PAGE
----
They have left deep imprints in my mind and have helped tremendously in the events that have unfolded since I came back in December 2019.

Nature takes care of itself, with neither worries nor expectations

I spent the most intimate and magical moments with nature. I love the city and have never quite understood nature or spent heaps of time in close contact with it.

On the morning of day 6, I had a sudden urge to remove my flip flops and feel the ground against my bare feet. I walked on the pavement, then on the soil. The grass was warm, soft, fresh and clean. I looked down and saw two beautiful butterflies near my feet.

On the same day, I went on walks between sessions, paying close attention to whatever that was happening around me. I saw a bee going about its business – I could see its black and yellow stripes so clearly, from an intimate proximity where we co-existed without fear or hurry. I stood very close to colonies of huge red ants, and none of them ever bit me. The next morning, I went back to the same spot and saw big and small water crystals formed on thin spiderwebs. The crystals looked like magic but they’re actually just another beautiful creation of nature.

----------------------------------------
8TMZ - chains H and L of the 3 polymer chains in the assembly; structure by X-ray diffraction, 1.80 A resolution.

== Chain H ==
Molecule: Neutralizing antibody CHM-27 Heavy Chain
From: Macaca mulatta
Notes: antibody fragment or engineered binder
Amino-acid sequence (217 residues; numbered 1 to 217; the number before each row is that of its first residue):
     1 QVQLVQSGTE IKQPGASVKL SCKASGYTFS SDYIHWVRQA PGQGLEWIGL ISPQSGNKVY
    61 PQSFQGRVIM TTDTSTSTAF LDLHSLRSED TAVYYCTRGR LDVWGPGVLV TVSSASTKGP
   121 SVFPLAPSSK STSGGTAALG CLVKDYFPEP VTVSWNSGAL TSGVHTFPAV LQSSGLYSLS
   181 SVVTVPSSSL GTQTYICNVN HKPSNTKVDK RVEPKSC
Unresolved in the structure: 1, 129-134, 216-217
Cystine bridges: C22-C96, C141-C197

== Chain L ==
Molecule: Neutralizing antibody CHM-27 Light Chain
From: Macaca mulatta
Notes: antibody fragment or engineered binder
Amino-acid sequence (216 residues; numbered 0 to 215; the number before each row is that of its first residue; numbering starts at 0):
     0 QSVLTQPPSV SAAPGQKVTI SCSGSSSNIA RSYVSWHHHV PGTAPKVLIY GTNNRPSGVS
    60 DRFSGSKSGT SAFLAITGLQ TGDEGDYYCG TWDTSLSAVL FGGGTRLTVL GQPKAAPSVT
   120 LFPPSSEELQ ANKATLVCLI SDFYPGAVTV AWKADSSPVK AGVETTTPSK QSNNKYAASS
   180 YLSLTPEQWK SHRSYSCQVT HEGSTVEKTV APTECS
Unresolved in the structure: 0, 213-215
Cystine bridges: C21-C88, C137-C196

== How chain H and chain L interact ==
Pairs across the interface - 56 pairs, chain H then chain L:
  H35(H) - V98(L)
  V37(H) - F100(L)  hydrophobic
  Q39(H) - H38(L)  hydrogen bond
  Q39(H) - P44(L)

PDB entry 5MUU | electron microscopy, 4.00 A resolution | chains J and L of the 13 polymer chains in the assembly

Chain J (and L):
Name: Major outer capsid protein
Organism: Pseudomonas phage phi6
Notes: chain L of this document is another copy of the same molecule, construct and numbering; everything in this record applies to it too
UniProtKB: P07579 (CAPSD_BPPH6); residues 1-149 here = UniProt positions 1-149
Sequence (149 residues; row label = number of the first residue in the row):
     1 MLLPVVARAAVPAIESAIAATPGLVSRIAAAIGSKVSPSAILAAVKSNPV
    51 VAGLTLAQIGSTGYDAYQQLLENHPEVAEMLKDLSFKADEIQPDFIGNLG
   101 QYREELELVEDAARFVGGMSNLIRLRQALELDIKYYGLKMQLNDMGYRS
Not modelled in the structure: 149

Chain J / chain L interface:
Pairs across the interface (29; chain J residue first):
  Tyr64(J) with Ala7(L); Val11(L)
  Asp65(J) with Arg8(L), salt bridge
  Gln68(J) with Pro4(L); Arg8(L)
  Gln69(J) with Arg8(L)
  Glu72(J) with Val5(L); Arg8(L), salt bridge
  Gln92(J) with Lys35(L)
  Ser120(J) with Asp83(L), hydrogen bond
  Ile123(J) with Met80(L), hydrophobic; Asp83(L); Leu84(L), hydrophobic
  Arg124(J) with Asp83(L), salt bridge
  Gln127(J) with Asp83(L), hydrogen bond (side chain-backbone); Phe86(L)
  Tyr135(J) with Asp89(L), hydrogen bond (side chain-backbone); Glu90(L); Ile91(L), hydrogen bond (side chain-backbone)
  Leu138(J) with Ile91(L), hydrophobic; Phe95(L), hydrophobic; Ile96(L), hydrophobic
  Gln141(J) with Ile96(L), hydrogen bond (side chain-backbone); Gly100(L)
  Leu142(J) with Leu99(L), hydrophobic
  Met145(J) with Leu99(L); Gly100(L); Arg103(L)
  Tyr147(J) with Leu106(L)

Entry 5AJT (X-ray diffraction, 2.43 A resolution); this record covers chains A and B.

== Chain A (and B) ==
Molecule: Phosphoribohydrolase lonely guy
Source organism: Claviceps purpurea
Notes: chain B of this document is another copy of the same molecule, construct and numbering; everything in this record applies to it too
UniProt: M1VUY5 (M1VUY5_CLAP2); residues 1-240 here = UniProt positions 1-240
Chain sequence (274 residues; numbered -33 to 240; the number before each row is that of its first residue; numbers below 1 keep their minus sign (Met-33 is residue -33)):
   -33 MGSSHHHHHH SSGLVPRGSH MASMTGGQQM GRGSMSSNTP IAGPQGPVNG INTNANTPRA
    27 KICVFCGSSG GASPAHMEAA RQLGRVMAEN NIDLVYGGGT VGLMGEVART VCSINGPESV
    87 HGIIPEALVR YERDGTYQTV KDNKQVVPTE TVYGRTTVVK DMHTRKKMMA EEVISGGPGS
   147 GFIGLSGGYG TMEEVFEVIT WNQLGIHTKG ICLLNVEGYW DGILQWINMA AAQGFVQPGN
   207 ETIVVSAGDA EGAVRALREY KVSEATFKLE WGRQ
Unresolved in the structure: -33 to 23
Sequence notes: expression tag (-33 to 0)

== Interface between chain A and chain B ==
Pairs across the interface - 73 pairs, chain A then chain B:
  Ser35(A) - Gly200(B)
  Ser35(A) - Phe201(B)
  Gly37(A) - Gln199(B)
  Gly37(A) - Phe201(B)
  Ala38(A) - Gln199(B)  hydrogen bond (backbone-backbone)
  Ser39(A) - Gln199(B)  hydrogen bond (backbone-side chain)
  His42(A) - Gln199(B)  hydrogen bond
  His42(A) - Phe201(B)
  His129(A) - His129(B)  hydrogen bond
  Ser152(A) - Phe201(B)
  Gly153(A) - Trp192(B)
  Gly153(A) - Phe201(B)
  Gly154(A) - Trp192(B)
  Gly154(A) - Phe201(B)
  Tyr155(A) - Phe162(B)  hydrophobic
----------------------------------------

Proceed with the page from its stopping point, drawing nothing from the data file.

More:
We had two monitor lizards living in our midst. Their movements were of no hurry. I watched them dig into the ground, catch fish from the pond, and just mind their own business. I took the pleasure of taking time to observe nature and remember that nature takes care of itself, with no worries and no expectations.

“Look at the birds in the sky. They don’t plant or harvest or gather food into barns, and yet your heavenly Father feeds them.”

Matthew 6:26

I started to experience the beauty of nature and understand the desire to be close to it. To be in the midst of the dirt and butterflies and to co-exist peacefully. I tried to recall the last time I touched a mimosa… Oh, at Sunday brunch one morning LOL.

Living, Dying & Unconditional Love

It was the day that my pain threshold was at its lowest, my determination dwindling. At the apex of the pain in my leg and shoulder, I appreciated the concept of finding relief only through death, when there’s absolutely no other way to relief intolerable pain. I started to somewhat understand a patient’s decision to not seek treatment, and the championing of euthanasia.